Turnbull National Wildlife Refuge

Trumpeter Swan history at Turnbull National Wildlife Refuge: By the late 1950’s trumpeter swans were nearly extinct in the lower 48 states as a result of overhunting and loss of habitat. The largest remaining population of nesting birds occurred on Red Rock Lakes National Wildlife Refuge in Montana. Birds from this flock were relocated to several areas in the west that historically supported swans. Turnbull National Wildlife Refuge was one of the reintroduction sites for trumpeter swans in the 1960’s. From the original introduction of 33 cygnets that took place over 3 years (1963, 1965, and 1966), the refuge population stayed relatively stable through 1976 with spring populations between 27 and 29 birds. Nesting peaked in 1970 with 8 nests. This is the first year that all introduced birds reached breeding age. Peak recruitment occurred in 1975 with 14 cygnets fledged. It was the belief of Jim Reese, refuge biologist in the late seventies, that none of the swans hatched on the refuge returned to breed and that all breeding that occurred was accomplished by the original introduced cygnets.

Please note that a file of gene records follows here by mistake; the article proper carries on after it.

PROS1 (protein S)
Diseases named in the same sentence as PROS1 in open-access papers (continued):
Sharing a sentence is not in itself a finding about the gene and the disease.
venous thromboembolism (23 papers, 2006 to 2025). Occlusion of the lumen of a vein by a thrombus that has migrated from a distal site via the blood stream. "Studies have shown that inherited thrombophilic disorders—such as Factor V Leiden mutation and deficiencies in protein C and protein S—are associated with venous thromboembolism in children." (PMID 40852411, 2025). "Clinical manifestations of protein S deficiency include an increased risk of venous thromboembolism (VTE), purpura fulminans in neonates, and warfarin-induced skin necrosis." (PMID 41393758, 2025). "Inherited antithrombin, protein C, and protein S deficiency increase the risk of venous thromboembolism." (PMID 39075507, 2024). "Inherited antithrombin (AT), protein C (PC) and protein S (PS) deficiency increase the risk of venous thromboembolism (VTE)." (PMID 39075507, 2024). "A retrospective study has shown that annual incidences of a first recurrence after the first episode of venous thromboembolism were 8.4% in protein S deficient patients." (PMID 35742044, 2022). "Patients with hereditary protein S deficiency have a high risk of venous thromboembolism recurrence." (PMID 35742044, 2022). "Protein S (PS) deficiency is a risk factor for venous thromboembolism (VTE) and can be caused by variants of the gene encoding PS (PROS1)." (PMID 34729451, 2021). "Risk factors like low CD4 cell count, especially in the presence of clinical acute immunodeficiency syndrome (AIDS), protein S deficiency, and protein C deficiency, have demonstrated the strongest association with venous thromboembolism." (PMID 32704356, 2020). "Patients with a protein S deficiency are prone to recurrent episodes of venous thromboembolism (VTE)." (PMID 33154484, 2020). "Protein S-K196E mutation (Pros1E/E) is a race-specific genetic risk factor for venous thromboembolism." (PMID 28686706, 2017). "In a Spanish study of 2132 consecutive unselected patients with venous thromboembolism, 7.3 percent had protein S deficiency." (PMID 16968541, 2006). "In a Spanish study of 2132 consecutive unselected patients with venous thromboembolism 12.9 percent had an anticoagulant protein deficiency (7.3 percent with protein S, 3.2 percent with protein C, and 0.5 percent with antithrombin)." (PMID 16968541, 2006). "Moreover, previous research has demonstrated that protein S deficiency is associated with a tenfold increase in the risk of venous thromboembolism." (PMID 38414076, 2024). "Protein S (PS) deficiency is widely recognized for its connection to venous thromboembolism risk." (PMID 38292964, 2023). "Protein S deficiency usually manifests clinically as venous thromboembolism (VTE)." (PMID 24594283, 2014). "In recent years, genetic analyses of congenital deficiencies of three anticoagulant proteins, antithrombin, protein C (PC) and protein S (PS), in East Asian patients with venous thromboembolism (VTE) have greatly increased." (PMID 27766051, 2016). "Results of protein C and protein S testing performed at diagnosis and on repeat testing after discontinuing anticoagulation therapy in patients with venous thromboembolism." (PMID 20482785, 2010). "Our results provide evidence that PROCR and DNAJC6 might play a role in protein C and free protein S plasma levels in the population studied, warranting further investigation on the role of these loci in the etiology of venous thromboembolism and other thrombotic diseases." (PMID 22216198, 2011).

In 1976, the supplemental feeding and pond aeration program that began in 1968 was discontinued. This program had effectively created a resident flock with no migration behavior. The resulting dispersal of individuals that first winter and a severe drought the following year, resulted in a precipitous decline in the refuge population indicating that wintering habitat in the area is severely limiting. Several birds, mostly juveniles, failed to return at all and were never accounted for by band returns or other observation. Major causes of mortality were shooting, power line collisions, and predation.

Observers noted that for 22 years through 2009, only one trumpeter swan reliably returned to Turnbull National Wildlife Refuge each winter or spring — whenever enough open water was exposed by ice thawing at the headquarters-area ponds.

This bird became known as Solo a lone male Trumpeter. Finally he found love in 2009 and his legacy now lives on in at least 13 swans (as of 2013) and counting. Since then two pairs nested and last year, 2015 only one pair nested successfully. Sadly, Solo died in 2011, likely of lead poisoning from either a lead fishing sinker or lead shot. Solo may have opened the door for the restoration of trumpeters at Turnbull with his efforts in his two successful breeding years. His legacy appears to be continuing with the swans that reside and nest there today.

If you plan to visit the area, nesting swans are likely to be found. Broods usually hatch around Father’s Day.

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